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INFO   :::  Region > Kosovo - PAGE 1 > It all depends


It all depends

Daniel Serwer

August 26, 2015

People were asking me what I think almost before the ink was dry on the five pages agreed yesterday between Belgrade and Pristina on the general principles/main elements of the Association/Community of Serb majority municipalities in Kosovo. The answer is: it all depends.

It depends on your frame of reference:

If you want to know whether it is consistent with the Ahtisaari plan and previous agreements between Pristina and Belgrade, that is one frame of reference. It looks to me as if it is.

If you want to know whether the general principles will ensure the Association/Community is formed consistent with Kosovo law, that is another frame of reference. It looks to me as if it will be.

If you want to know whether it is consistent with practices in other situations where a minority in one country looks to a neighboring “mother” country for support, that is still another frame of reference. I think you likely can find precedents elsewhere.

If you want to know whether allowing Belgrade to assist in providing education, healthcare and urban planning to Serbs in Kosovo is wise, that is another frame of reference. It at least might lower burdens on the government in Pristina that it would find difficult to carry.


But if you ask me whether it looks like a good idea that Kosovars will have no reason to regret, I confess to doubts. Those doubts originate with the Ahtisaari plan, not with this latest iteration of its most dubious provisions. Kosovo’s negotiators have done well to make it clear the Association/Community will be formed in accordance with Kosovo’s constitution and laws, verified by its constitutional court. It is also clear the Association/Community is supposed mainly to exercise overview and provide services only consistent with Kosovo law. On paper it looks like an ethnically defined version of the Democratic Governors Association (DGA) in the United States. How can I object to that?

I can, because it is ethnically–not politically or geographically–defined and could become the kernel of separate Serb governing structures in Kosovo. That of course is the fear: a separate Serb entity in Bosnia and Herzegovina has rendered that country dysfunctional. It is bringing up the rear in the regatta for European Union membership in the Balkans.

Unfortunately, Ahtisaari left the door open for that to happen in Kosovo too, specifically in article 9.1 of Annex III of his proposal:

Based upon the principles of the European Charter of Local Self-Government, municipalities shall be entitled to cooperate and form partnerships with other Kosovo municipalities to carry out functions of mutual interest, in accordance with the law.


9.1.1: Municipal responsibilities in the areas of their own and enhanced competencies may be exercised through municipal partnerships, with the exception of the exercise of fundamental municipal authorities, such as election of municipal organs and appointment of municipal officials, municipal budgeting, and the adoption of regulatory acts enforceable, on citizens in general;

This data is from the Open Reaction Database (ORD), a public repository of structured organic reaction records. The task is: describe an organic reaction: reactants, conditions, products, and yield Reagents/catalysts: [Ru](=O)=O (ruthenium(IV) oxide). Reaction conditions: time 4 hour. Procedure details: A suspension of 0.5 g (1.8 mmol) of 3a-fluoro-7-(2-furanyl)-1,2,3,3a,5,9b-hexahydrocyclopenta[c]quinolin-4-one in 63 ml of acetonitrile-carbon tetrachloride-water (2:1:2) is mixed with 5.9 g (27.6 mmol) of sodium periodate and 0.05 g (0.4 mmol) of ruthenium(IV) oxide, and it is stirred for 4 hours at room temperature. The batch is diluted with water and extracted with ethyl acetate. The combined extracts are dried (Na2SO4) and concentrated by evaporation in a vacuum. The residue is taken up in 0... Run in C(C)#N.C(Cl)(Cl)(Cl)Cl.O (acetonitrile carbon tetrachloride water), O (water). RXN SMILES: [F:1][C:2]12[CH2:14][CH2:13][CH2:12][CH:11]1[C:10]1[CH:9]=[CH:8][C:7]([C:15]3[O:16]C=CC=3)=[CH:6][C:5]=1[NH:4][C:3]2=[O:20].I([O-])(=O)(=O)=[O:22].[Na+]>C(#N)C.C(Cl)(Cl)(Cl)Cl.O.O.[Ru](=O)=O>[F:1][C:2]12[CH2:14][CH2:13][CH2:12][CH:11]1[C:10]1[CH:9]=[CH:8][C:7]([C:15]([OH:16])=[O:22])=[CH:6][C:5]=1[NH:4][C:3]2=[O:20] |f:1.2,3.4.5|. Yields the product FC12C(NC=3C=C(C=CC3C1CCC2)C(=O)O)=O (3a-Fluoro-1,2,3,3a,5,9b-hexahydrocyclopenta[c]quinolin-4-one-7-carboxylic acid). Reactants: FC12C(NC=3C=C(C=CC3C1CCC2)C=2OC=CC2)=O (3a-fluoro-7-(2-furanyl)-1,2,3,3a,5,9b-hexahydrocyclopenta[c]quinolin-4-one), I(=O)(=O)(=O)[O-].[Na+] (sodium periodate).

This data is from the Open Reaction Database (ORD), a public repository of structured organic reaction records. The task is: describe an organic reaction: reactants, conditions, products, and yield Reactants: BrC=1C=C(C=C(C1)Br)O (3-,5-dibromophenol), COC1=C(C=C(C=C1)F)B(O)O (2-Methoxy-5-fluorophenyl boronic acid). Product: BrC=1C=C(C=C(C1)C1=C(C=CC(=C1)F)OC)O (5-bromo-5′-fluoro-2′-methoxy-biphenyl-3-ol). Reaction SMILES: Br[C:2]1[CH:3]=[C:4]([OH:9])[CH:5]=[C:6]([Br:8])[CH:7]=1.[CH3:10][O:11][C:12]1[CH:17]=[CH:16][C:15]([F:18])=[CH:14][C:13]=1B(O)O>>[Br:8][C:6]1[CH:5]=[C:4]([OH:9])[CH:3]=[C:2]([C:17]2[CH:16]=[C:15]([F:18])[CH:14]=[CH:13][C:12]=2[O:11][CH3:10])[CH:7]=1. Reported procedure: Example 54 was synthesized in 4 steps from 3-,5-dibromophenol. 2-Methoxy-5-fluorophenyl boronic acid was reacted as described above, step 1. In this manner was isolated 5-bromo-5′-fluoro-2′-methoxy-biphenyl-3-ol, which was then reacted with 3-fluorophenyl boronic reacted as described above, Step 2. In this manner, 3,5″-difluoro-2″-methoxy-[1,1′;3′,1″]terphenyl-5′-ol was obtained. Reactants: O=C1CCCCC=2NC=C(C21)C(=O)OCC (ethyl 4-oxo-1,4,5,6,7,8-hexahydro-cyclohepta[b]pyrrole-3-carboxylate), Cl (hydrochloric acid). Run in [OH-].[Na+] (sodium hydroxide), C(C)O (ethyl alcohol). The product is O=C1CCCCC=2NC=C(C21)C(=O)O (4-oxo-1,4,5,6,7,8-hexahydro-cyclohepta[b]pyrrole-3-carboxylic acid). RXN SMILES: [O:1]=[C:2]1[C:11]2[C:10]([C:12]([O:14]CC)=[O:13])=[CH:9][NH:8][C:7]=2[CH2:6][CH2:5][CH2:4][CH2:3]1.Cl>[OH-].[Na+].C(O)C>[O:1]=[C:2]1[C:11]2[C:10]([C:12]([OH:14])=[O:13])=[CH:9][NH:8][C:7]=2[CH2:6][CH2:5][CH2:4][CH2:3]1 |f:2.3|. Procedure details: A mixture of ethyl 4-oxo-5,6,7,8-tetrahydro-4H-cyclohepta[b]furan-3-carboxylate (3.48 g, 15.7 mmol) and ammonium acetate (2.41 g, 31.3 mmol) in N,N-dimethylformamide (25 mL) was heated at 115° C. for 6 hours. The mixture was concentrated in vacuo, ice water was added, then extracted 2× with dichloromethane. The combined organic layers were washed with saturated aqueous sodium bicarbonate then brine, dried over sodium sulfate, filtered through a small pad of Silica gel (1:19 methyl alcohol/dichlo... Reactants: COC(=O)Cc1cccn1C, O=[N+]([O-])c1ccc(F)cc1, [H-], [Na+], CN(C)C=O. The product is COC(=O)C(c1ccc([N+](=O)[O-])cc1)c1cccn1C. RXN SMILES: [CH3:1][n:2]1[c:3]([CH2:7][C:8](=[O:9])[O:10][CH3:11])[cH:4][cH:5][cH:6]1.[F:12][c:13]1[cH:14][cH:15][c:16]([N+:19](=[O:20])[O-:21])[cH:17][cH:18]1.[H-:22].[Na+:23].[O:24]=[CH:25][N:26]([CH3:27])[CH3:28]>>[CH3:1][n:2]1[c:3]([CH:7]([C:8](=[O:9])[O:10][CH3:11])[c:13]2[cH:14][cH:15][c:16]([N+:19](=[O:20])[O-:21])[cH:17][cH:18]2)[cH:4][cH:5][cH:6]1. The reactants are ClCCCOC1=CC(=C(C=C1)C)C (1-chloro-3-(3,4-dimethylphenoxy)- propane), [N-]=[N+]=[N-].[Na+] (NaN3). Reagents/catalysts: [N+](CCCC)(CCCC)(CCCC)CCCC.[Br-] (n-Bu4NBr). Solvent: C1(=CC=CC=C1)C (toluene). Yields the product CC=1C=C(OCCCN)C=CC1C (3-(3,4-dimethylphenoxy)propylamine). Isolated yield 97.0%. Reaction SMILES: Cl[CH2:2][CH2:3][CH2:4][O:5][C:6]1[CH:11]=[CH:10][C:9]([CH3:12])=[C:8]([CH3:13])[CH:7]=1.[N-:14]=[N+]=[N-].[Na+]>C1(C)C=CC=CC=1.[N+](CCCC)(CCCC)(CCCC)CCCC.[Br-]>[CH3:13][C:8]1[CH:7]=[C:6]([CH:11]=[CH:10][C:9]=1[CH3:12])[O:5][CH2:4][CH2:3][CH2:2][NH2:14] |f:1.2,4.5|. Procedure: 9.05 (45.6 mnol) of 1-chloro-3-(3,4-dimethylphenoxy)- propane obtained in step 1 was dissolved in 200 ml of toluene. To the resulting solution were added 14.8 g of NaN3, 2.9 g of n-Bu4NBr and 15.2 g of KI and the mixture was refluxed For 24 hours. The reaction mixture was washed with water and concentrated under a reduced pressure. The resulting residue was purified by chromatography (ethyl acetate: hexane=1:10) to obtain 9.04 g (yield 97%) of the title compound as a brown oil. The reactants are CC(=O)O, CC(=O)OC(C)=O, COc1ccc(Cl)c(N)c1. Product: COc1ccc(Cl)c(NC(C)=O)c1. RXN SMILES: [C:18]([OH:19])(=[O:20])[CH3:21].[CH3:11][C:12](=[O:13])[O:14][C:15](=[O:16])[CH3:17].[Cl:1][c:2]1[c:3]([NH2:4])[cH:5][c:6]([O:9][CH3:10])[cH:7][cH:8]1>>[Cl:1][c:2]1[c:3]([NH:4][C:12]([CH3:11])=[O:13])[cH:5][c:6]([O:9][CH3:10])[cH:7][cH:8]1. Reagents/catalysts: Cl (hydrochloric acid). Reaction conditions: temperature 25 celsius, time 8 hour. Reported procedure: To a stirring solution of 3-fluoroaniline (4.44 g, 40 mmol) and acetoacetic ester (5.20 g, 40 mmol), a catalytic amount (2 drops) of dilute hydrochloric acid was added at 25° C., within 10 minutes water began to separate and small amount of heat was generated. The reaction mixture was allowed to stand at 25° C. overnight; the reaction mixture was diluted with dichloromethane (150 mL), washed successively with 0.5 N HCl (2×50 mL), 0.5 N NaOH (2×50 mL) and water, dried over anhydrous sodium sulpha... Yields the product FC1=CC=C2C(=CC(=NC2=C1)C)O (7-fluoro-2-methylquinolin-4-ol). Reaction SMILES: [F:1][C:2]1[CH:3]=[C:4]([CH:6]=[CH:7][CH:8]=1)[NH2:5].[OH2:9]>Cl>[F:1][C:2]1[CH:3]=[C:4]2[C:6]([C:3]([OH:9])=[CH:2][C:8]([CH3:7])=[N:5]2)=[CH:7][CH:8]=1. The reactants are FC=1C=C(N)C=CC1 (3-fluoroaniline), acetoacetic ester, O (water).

9.1.2 Municipal partnerships may take all actions necessary to implement and exercise their functional cooperation through, inter alia, the establishment of a decision making body comprised of representatives appointed by the assemblies of the participating municipalities, the hiring and dismissal of administrative and advisory personnel, and decisions on funding and other operational needs of the partnership…



This notion of “partnerships” to carry out municipal functions might be perfectly sensible and workable in a normal European context. We’ve got some analogies in the US, like the Port Authority of New York and New Jersey. But with due respect to the European Charter of Local Self-Government, it could be a nightmare in the Balkans.

Some colleagues have said there is not so much to worry about, because the divergent interests between large and small municipalities, and between those north and south of Ibar, will limit what the Community/Association is able to do. That could be correct, provided the municipalities are driven by their own interests.

But if Belgrade cracks the whip and insists that the Serb municipalities obey its lead–which the flow of its resources may be able to ensure–that argument could be moot. Combined with the disciplined clout of Serb members of the Kosovo parliament, the Community/Association could become a real hindrance to Kosovo’s further institutional development. It will almost certainly become a source of contention within the Albanian community, parts of which will see perfidy even if there isn’t any.

Might Belgrade recognize that a functional Kosovo state is in its interests and a dysfunctional one is not? After all, a weak or collapsed state in Kosovo could create real problems on Serbia’s southern border. I think that is true, but I wouldn’t want to bet on Serbian democracy to come to that conclusion easily. It has been a long time since Belgrade cared much about governance of the Albanians in Kosovo. America isn’t the only democracy that tries all the bad options before doing the right thing.

Do I think the other things agreed yesterday outweigh the risks associated with the Community/Association? No, I don’t. I wouldn’t surrender my kingdom these days for either a horse or an international dialing code, though I might trade a dialing code for allowing a Serbian telecomm provider to operate.

But really the Pristina government had no choice: it was obligated to implement the Ahtisaari plan. Too bad that plan wasn’t better articulated on this issue.



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